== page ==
Preparing to do more with more
This fall the typical three-year transition to a completely new Ford Super Duty becomes complete. The transformation began with the epic swap from steel to aluminum for most of the bodywork back in the 2017 model year. That truck was actually the first completely new Super Duty since 1998, so we can forgive the company for developing and launching its new body and chassis with carryover powertrains. Ford has spent the last few years renewing most of what goes under the hood and (transmission hump).
With 60–70 percent of Super Duty buyers opting for diesel and with a lot of news being made recently by competitors in this space, it’s no surprise that the Power Stroke 6.7-liter turbodiesel V-8 has undergone a thorough freshening while retaining the essential architecture that first appeared for 2011. Ford will no doubt spend most of the months between now and the Super Duty’s fall 2019 on-sale date tweaking and tuning the engine (and truck) to ensure its power, torque, payload, and towing numbers trump those of all competitors. For now, all we can tell you is to expect the numbers to improve from today’s 450 hp, 935 lb-ft, 7,640 pounds (3,465 kg), and 35,000 pounds (15,876 kg). The current target is the Ram 3500, which launched in January and raised those bars to 1,000 lb-ft, 7,680 pounds (3,483 kg) of payload, and 35,100 pounds (15,921 kg) of towing. GM has yet to divulge the numbers for its newest HD, but expect Ford to try to top them all.
The more interesting news is on the gas-engine front, where Ford seems to have taken an “Even if you beat ’em, join ’em anyway” approach. The Blue Oval owns 44 percent of the commercial truck market, handily outselling its domestic rivals, and yet the company is putting its modular 90-degree Triton 6.8-liter SOHC V-10 engine out to pasture in favor of the competition’s preferred pushrod V-8 configuration. After 22 years, Ford’s Modular/Triton architecture is reaching the end of the road, and the Super Duty team acknowledged the power- and torque-density advantage held by the cam-in-block setup GM and FCA have used all along. Oh, and we confirmed the new V-8’s internal “Godzilla” code name when we found it printed on a valve-cover ID tag in a test vehicle. Here again, power, torque, payload, and towing stats have yet to be disclosed. A third engine offering, at least at the beginning on base models, will be the carryover 6.2-liter Boss SOHC 16-valve V-8, which will likely continue to produce 385 hp and 430 lb-ft of torque.
All three engines will be paired with a new 10-speed TorqShift transmission that is a heavy-duty incarnation of the new transmission architecture already available in the Mustang and F-150. It’ll be interesting to compare it with the Allison 10-speed GM is putting in its HD pickups, as that one is believed to also utilize the planetary gear and clutch design that was co-developed by GM and Ford. For a deeper dive into the engine and transmission tech—all of which Ford has subjected to 7 million miles (11 million km) of torture and durability testing—see our 2020 Ford F-Series Super Duty Powertrain First Look.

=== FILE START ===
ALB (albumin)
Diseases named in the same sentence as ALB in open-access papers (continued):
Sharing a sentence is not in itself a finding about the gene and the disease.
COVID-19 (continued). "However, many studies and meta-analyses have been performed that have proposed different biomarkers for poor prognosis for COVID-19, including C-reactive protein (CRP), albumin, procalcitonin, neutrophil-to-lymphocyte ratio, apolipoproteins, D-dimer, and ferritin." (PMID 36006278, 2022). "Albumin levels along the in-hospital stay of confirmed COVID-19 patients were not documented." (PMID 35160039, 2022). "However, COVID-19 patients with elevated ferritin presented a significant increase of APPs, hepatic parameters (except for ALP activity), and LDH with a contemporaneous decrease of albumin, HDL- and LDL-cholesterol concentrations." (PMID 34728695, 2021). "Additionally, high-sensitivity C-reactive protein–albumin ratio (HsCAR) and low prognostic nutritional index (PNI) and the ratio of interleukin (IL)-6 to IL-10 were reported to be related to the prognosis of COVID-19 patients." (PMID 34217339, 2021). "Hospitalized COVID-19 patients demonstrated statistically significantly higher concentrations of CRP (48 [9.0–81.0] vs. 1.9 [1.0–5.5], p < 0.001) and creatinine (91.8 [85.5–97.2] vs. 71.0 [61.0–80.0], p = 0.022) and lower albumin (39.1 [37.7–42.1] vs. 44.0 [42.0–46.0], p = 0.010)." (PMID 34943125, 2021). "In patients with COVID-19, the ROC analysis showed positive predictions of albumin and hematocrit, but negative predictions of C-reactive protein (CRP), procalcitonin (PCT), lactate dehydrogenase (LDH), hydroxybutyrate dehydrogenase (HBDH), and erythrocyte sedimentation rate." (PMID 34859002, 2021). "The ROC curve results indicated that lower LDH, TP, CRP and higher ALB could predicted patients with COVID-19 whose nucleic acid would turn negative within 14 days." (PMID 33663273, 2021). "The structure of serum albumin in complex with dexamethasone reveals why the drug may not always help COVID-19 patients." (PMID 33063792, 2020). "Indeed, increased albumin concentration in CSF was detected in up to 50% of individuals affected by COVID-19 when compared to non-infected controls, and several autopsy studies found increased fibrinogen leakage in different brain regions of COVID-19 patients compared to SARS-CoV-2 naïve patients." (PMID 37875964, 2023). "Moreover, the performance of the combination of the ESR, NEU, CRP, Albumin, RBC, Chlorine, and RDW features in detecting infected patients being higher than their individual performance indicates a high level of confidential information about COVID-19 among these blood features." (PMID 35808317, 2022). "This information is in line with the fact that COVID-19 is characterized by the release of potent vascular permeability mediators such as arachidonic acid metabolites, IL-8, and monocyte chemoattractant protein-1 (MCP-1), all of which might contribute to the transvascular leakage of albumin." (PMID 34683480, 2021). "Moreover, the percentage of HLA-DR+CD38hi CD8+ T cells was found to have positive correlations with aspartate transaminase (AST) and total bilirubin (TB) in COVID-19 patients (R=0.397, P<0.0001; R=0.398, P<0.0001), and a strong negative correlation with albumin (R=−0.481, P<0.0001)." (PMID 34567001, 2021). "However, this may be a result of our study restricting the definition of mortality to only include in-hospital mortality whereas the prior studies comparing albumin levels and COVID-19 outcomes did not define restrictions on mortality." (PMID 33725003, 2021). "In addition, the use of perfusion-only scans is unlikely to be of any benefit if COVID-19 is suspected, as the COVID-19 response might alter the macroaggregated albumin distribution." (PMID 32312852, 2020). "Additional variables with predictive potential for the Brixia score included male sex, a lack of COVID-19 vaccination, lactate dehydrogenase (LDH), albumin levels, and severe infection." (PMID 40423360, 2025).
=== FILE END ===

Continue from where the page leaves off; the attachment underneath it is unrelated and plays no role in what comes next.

Naturally Ford is taking this opportunity to update the Super Duty to the latest and greatest level of connectivity and advanced driver assistance technologies. Standard FordPass Connect technology with 4G LTE modem brings Wi-Fi connectivity for up to 10 devices to all models, and Ford offers fleet managers a suite of telematics and data services to help monitor driver behavior and optimize costs and fleet utilization. There’s available wireless charging plus USB type A and C jacks to keep everyone’s technology juiced while on the job.
To reduce downtime due to accidents, all trim grades from XLT on up get standard automatic emergency braking with pedestrian detection, lane-keeping alert, and blind-spot information with trailer coverage. These items are optional on the XL grade. Other useful driver-assistance options include adaptive cruise control and Pro Trailer Backup Assist. The latter allows the driver to steer a reversing trailer via a knob, and new for 2020—it works with gooseneck or fifth-wheel trailers.
Design-wise there are new grilles, with special enlarged openings on all dual-rear-wheel models to further improve cooling. LED headlights improve illumination and high-line models get new signature daytime running lamps. There are three new taillight designs and seven new wheel styles. Some interior trim parts and materials have been upgraded, with Limited models getting the biggest upgrade in order to close the gap opened by the new Ram interiors. That model’s navy and parchment combo could be mistaken for a Ram until you spot its diminutive 8.0-inch infotainment screen.
Keep it tuned right here come Truck of the Year time when we hope to subject all three domestic heavies to our own regimen of real-world and torture testing to reveal which truck truly is the king of the hill.